Presentation on theme: "Groundwater Supply Availability January 2014. The Arkansas Water Plan Update Requires Assessment of Current And Future Water Supply Availability Groundwater."— Presentation transcript:
The Arkansas Water Plan Update Requires Assessment of Current And Future Water Supply Availability Groundwater Availability Groundwater Availability Groundwater Quality Fish and Wildlife Flows Quality Surface Water
What Constrains our Ability to Supply Water? Available Supply Water Law/Regulatory Physical Availability Infrastructure
Groundwater Modeling Scenarios Scenario 1 and 2: Minimum water elevation equal to the bottom elevation of both unconfined and confined aquifers for wet and dry climate conditions Scenario 3 and 4: Minimum water elevation equal to half the aquifer thickness in the alluvial aquifer and the top of formation in the confined aquifer for wet and dry climate conditions
Interior Highlands of Northern and Western Arkansas Qualitative Evaluation of Water Supply Availability Groundwater use has declined and surface water use has increased dramatically, and the vast majority of the population in northern Arkansas is served by surface water Various aquifers generally occur in shallow, fractured, well-indurated, structurally modified bedrock Many formations are capable of supplying volumes sufficient for small community-supply sources of water
Northern Interior Highlands Aquifers Springfield Plateau Aquifer Widely used throughout its extent in northwestern Arkansas Numerous domestic and livestock wells, although surface-water systems have replaced the aquifer as a general source of water supply Ozark Aquifer Primary use of the Ozark aquifer is for public supply; 76 MGD was withdrawn for public supply in 2010 Irrigation use was about 20 MGD from the Ozark aquifers in 2010; 70% of irrigation occurs in counties in the aquifers far eastern extent, where row crops like cotton, rice, and soybeans are commonly grown Depth to water in most of these wells is approximately 100 ft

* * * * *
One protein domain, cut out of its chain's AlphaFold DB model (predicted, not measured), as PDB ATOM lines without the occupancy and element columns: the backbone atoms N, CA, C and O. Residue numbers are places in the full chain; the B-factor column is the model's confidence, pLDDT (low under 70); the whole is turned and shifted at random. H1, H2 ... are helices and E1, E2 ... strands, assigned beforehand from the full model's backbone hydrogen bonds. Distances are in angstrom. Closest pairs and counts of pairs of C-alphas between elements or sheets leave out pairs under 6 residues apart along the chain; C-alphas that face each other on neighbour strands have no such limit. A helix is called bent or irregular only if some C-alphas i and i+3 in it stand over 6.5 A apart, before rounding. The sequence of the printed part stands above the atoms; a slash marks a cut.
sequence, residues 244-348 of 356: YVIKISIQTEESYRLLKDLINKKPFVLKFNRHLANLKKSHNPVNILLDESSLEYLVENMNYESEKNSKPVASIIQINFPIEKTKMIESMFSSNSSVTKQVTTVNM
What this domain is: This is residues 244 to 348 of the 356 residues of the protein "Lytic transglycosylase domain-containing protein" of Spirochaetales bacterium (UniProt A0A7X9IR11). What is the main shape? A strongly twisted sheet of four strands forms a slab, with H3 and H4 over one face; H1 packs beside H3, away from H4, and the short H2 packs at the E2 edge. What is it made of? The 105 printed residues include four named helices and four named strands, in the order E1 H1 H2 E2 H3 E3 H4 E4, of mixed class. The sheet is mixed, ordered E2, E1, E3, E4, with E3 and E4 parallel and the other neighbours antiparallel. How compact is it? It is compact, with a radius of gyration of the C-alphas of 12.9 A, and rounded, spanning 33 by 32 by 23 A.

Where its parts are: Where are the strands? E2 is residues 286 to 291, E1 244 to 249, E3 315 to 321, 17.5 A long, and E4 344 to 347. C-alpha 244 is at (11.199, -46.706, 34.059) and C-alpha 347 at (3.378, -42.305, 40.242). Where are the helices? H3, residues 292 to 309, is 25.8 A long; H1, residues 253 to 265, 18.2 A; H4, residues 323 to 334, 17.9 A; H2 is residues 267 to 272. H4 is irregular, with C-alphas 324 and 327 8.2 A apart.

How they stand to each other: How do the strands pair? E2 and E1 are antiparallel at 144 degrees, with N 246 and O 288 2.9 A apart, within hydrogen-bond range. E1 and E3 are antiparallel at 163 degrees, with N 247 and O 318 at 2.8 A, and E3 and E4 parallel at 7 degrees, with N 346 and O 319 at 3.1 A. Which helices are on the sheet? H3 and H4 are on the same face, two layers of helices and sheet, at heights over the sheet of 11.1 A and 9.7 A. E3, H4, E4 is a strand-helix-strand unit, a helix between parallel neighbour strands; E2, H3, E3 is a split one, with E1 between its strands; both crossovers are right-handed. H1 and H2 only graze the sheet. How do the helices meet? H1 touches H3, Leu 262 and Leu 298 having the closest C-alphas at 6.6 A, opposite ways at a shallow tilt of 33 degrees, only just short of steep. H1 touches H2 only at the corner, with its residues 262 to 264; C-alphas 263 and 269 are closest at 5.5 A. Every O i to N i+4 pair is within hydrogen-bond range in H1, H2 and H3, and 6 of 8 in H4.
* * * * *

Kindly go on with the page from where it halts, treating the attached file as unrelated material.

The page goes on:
Southern Interior Highlands Aquifers Arkansas River Valley Alluvial Aquifer Irrigation pumpage is small Municipal supply withdrawals induce recharge from the river Ouachita Mountains Aquifer Should not be considered as a source of supply for municipal growth and economic development unless the required quantity was small Western Interior Plains Confining System Well yields sufficient only for household, small municipal, and non- irrigation farm use.
Groundwater Quality Analyses Groundwater quality information provided by USGS
Groundwater Quality Methodology Water quality data from approximately 8,000 groundwater sites: 7000 from the ANRC and USGS database 1,000 from the ADEQ database Statistical analyses and spatial distribution maps for chemical constituents associated with 16 aquifer systems in Arkansas. Major ions (calcium, magnesium, sodium, potassium, chloride, sulfate, and bicarbonate) and selected trace metals (iron, manganese, and arsenic).
Drinking Water Standards Water quality of drinking water will be compared to: US EPA drinking water standards (Maximum Contaminant Levels (MCL)) Health advisories Secondary drinking water regulations for cosmetic effects (such as tooth or skin discoloration) or aesthetic effects (such as taste, odor, or color)
East Regional Planning Area Mississippi River Valley alluvial aquifer Water quality generally is good Elevated iron concentrations in most areas prevent use for commercial, industrial, and municipal without treatment Elevated salinity additionally occurs in different areas of eastern Arkansas Cockfield aquifer Principal aquifer in southeast Arkansas In outcrop area, lower pH values and dissolved solids but higher nitrate and iron concentrations Downdip higher pH and dissolved solids; lower concentrations of nitrate and iron 23
East Regional Planning Area Sparta aquifer Second highest of volume of use Generally is of very high quality Isolated areas contain slightly elevated chloride concentrations Downdip increases in dissolved solids and decreases in iron and nitrate Cane River, Carrizo, Wilcox, Nacatoch, Ozan, Tokio, and Trinity aquifers Increasing salinity at various distances downdip from the outcrop areas that renders the groundwater unusable for most purposes. 24
North Regional Planning Area Ozark and Springfield Plateau aquifers Rapid influx of surface-derived contaminants, especially nitrogen, in karst landscape Nutrients, bacteria, and other surface-derived contaminants associated with agricultural activities pose the greatest threat to groundwater quality 25
West-central, South-central, and Southwest Regional Planning Areas Ouachita aquifer and the Western Interior Plains Dominant changes in geochemistry were attributed to rock type, residence time along individual flow paths, and resultant rock- water interaction Elevated iron and manganese concentrations and production of methane Nutrients, bacteria, and other surface-derived contaminants pose the greatest threat to groundwater quality 26